Sunday, December 23, 2012

Rat Maama

A thin matt covered a raised table, a table whose legs were each balancing on some object so as to produce the illusion of levelness. What must have been a fishing net was draped over that table as a makeshift mosquito net. Its holes were big enough to allow a bat easy clearance. Luckily, mosquitoes were few in this long-ago sprayed village. When I stay with pastors in the village, they inevitably comment on their appreciation for my willingness to stay with them and like them when I come. I don’t expect special treatment and I don’t look for the nearest motel. Undoubtedly they do treat me special by giving me the very best they have to offer (a pillow, a mattress, a net), but I do my very best to accept their accommodation with grace.

As I lay my head down after the very, very long day of travel and quickly drifted off, I heard a rustling that brought all my senses to high alert. In the far corner, yet only about four feet away, stood a shelving structure and somewhere deep within that structure a rustling emerged. “It’s okay, it’s four feet away…as long as it stays there and doesn’t come here…I’ll be okay,” I reasoned. Plus, Pastor’s wife and daughter in law were sleeping on a mat on the floor in the adjoining room and my logic was that any hungry creature would surely eat them first due to ease of access. How nice of me to volunteer their sacrifice before my own. Grace went out the window.

I made it through that first night with about an hour of sleep but the creature also seemed to keep its distance. I said nothing. The second night, though, that creature…most surely a rat…was aggressive. Everyone says they won’t bother you if you don’t bother them. Surely they’ve not seen that one movie where the rat eats the feet of the guy who is sleeping…he’s a Mormon missionary. You know the one? Right, so this rat is most definitely bothering me by climbing the edge of my bed frame every time I doze off. A loud “psst” keeps it away temporarily. No sleep for me. Doesn’t it know there’s a room full of ladies next door just laying on the floor and ready for it? Still, I said nothing.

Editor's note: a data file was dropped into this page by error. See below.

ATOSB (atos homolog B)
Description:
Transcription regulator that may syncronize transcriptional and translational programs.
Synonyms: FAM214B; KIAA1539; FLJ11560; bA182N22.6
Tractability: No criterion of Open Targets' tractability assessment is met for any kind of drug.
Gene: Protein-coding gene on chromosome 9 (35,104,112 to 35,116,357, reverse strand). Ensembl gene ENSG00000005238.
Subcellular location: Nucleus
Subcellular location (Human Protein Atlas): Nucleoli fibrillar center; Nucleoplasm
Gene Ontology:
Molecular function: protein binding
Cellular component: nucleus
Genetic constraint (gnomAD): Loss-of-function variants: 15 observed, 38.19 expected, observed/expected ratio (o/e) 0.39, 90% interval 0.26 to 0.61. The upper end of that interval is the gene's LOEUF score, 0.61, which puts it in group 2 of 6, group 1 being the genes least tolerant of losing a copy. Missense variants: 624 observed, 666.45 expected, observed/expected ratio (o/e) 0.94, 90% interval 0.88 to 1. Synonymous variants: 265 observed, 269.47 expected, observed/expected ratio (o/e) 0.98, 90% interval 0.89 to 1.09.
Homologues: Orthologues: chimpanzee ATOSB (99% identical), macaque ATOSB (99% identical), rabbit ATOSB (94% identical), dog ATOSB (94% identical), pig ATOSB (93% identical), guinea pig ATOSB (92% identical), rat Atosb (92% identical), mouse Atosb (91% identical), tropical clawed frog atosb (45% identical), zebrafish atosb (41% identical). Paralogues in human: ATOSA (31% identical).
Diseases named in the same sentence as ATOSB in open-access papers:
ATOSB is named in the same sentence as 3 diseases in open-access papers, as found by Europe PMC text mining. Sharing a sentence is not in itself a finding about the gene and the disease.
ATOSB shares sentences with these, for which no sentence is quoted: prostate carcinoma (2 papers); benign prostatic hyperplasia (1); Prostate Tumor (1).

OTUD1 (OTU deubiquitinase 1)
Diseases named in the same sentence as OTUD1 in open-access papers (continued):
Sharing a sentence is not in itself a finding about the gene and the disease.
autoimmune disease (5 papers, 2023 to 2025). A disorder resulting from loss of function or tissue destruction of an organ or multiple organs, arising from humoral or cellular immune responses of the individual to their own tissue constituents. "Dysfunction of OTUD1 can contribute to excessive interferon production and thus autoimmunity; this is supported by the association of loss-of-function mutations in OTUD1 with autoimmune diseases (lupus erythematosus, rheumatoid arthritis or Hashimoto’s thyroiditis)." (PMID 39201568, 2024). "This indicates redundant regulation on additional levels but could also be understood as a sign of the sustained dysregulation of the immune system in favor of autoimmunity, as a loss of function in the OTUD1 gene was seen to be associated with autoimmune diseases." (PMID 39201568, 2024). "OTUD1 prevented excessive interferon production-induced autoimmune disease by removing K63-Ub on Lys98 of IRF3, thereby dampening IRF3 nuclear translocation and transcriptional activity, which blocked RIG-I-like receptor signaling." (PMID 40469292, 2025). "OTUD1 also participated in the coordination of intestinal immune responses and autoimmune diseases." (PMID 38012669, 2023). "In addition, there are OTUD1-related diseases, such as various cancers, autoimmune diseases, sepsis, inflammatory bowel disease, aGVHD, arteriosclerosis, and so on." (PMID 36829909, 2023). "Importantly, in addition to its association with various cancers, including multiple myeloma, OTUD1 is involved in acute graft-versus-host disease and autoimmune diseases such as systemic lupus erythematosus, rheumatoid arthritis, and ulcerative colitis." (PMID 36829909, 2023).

The third night…about 30 seconds after the flashlight went out that rat was on the move. It was aiming for my head and I just couldn’t keep quiet any longer. I am after all a girl and an American girl at that. I felt horrible…HORRIBLE…for complaining about something that was part of their everyday lives and something they had absolutely no way to control. But I was not going to sleep…ever again.

Pastor Patrick came in with a big stick and made lots of noise, after which I was sure the rat would return. During the process of digging, he came across a box of now shredded theology books and five newborn baby rats. Ahhh – night one maama gave birth. Nights two and three – maama was protecting her babies for the crazy woman shouting “psst” all the time. Out the babies went under the close watch of puss-puss. Surely maama rat would follow…surely. But no, she spent most of the night running all around looking for her babies and very likely blaming me thus plotting to eat the bottoms of my feet at her first chance. I kept quiet.

The last night was more of the same but a far less aggressive rat maama. Luckily we had to be up early to catch the boda to the stage whose taxi never came. Honestly, I do try really hard and I feel like such a failure when I complain. Why should my living conditions be any different than theirs?